user icon

Marin C., NY

I never had asthma or any respiratory issues until June 7th, 2023, when I was outside for roughly 40 minutes during the Canadian wildfire smoke over NYC. I knew the air was bad, but I didn't understand how bad. I had an appointment, and they would not let me cancel, so I wore a cloth mask and braved the outdoors. 

I knew in my heart that I shouldn't be out, but I didn't listen to my intuition. That night, I had horrible chest discomfort that lasted for a week. I was prescribed an albuterol inhaler, but that didn't do anything. A week later, I came down with bronchitis that persisted for more than six weeks. I was put on multiple rounds of steroids and am still on an inhaler twice a day. I get triggered nearly every time I am outdoors, given that air quality this summer in NYC has been dismal - nearly never in the completely safe zone. 

Being outdoors during the wildfires completely impacted my life. I was sick for three months (and am still recovering, getting retrigged often) and have had to change my life completely and no longer go outdoors most days. This means I cannot take my daughter to the playground, go out for groceries or meet friends for dinner. It is incredibly lonely and isolating. It is incredibly depressing.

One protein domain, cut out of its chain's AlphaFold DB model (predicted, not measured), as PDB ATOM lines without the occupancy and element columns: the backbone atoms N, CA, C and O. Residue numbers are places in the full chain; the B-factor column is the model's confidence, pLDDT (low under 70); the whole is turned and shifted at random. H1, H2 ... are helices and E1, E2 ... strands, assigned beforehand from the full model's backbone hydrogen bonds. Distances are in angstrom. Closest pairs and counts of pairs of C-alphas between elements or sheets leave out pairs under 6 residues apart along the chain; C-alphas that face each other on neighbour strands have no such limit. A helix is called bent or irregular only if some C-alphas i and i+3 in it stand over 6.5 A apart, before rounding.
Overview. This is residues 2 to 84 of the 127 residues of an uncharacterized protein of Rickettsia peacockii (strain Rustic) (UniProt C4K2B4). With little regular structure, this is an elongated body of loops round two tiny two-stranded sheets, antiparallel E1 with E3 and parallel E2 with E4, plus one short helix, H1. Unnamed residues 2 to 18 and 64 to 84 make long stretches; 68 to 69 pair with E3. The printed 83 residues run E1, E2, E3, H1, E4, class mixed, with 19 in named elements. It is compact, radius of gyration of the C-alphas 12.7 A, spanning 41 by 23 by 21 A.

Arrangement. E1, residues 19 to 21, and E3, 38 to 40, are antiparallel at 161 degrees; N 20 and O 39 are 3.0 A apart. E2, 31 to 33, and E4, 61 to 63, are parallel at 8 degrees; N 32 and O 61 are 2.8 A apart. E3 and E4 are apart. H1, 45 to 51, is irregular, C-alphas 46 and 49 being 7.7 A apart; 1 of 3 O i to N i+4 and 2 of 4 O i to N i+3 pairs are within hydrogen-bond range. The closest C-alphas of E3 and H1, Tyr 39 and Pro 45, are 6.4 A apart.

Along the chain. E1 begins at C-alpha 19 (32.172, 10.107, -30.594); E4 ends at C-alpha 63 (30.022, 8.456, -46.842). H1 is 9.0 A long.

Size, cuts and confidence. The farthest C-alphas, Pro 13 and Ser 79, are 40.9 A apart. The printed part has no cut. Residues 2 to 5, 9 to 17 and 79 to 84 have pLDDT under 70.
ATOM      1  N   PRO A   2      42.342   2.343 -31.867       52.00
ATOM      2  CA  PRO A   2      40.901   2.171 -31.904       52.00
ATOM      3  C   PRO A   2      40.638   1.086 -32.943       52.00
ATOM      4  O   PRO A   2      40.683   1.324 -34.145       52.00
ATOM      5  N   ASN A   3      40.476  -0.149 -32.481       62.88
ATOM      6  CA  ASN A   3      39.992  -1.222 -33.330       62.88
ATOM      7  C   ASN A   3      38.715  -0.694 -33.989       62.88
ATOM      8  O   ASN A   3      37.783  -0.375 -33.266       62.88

I am an outdoor person and someone who loves to walk, hike and be in nature. It is immensely sad to think of this as my new future and the likely future for my daughter and many of her generation. 

The worst part about this is that no one seems to care. No one seems to get it. After having horrible air quality, NYC proceeded with 4th of July fireworks - spiraling air quality into the 300's, without anyone thinking twice. Air quality has a real impact on the quality of people's lives, and it saddens me greatly that we aren't doing more about it.

Freedom From Smoking Clinic - Richmond, VA
Richmond, VA | Sep 03, 2024
COPD Educator Course
, | Oct 17, 2024